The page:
The winter season brings snow and ice to our roads, which can cause many accidents and collisions. In winter, an accident may leave you stranded for hours, so we’ve put together a short list of things every driver should keep in the car for safety.
Cold Weather Clothes
In winter, it’s possible to get stuck in your car for a long time in the cold due to an accident or collision. Depending on the location, it may be hours or even longer before AAA or law enforcement can arrive to assist—especially in hazardous weather conditions.
Should you have to stay in your car for an extended period, you and your passengers need to keep warm, so have extra winter clothes and similar items in your trunk, such as:
- Old sweatshirts or jackets
- Warm socks
- Winter boots
In winter, staying warm is vital, so ensure you’ve got the right gear in your car.
When winter arrives in regions with a lot of snow and ice throughout the season, every driver should keep tire chains in their car. Hopefully, you’ll never need them, but for those times of the year when snow and ice coat the roads, they’re the best tools for driving safely in hazardous conditions.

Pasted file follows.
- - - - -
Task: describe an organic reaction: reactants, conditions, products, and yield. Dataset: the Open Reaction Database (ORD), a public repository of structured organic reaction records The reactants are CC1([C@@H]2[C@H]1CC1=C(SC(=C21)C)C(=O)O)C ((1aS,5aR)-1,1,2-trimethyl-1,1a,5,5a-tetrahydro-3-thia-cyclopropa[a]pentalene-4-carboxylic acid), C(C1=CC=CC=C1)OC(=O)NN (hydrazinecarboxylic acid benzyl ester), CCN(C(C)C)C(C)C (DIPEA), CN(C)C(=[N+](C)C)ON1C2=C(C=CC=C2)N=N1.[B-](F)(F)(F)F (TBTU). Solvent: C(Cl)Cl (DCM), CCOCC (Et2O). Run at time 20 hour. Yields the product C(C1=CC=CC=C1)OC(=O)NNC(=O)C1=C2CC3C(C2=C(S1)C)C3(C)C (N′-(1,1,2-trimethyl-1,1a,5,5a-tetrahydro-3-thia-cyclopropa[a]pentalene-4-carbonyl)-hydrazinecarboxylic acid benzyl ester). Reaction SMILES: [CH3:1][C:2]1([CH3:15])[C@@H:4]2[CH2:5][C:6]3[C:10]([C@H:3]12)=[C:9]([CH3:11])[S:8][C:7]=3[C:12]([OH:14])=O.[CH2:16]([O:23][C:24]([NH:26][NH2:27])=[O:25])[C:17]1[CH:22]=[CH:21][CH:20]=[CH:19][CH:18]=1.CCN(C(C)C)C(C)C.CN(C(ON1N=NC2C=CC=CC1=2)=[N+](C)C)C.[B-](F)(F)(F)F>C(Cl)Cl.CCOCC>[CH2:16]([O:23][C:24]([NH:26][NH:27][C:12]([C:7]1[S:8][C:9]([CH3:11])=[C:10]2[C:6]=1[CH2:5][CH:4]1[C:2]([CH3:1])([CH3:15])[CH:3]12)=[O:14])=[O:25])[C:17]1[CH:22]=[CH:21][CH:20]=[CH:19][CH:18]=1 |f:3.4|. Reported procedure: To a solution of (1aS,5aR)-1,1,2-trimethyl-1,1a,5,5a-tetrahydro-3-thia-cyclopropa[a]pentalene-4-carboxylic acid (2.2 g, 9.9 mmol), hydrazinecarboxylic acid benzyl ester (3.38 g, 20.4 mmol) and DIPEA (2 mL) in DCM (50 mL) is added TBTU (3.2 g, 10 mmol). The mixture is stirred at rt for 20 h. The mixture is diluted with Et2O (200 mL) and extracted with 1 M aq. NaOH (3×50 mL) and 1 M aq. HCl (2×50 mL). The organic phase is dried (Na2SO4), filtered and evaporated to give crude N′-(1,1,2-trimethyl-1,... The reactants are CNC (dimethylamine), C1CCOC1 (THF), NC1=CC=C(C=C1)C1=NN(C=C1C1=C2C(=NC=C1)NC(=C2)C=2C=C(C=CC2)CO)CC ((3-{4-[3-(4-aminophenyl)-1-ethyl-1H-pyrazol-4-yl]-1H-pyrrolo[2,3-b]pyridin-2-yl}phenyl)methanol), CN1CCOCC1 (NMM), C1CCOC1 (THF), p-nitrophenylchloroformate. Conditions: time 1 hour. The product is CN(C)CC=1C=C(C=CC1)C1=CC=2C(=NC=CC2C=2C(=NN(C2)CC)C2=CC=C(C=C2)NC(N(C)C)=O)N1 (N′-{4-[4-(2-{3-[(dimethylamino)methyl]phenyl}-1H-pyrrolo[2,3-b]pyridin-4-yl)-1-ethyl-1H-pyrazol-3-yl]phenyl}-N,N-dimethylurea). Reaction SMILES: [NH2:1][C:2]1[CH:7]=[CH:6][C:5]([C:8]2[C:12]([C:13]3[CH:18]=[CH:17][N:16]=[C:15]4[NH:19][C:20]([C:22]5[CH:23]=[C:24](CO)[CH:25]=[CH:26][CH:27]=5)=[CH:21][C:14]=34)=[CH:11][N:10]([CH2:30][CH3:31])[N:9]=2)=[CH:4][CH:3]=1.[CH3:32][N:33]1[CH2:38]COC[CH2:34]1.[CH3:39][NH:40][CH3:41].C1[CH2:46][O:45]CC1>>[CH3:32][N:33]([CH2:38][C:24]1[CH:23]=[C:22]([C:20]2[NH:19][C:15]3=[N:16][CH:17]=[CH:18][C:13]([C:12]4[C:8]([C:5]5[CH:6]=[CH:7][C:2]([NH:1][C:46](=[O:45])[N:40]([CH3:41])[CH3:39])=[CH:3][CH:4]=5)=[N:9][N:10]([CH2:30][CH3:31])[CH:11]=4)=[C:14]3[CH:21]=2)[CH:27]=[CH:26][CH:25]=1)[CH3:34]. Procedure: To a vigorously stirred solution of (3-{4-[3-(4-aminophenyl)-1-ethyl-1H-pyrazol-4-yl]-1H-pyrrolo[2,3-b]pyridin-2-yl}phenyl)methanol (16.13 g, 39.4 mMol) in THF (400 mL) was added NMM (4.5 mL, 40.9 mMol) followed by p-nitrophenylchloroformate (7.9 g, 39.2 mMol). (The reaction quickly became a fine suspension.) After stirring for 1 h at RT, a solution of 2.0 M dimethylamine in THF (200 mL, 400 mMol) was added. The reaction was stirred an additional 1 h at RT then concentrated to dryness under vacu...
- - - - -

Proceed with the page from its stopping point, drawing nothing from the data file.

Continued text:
Along with tire chains, every driver should have a spare tire in their car, no matter the weather. Make sure you’ve got the right type when choosing between donuts and full-size spare tires.
Food & Water
If you get stranded in your car during a snowstorm and are far from assistance, you’ll need food and water to maintain your energy and well-being. A supply of water and non-perishable food instantly makes the situation safer and you and your passengers more comfortable while you wait for help.
Always keep a few jugs of water in your trunk and some non-perishable food items such as granola bars or beef jerky.
Pro Tip: If you or someone you frequently drive with, such as a family member, require medicine regularly, keep an extra dosage in the car for emergencies.
Shovel & Traction Materials
Tire chains may not be enough to escape winter’s grip if you get stuck in snow and ice on the side of the road. In that case, you may have to dig your car out of the snow, so having a shovel and some traction supplies in your car would be handy.
You can find small, portable, and capable snow shovels in many auto shops, and for traction, a simple bag of salt, sand, or cat litter can do the trick. Shovel as much snow away from your tires as possible, then place some traction around them to give your car an excellent means of escape.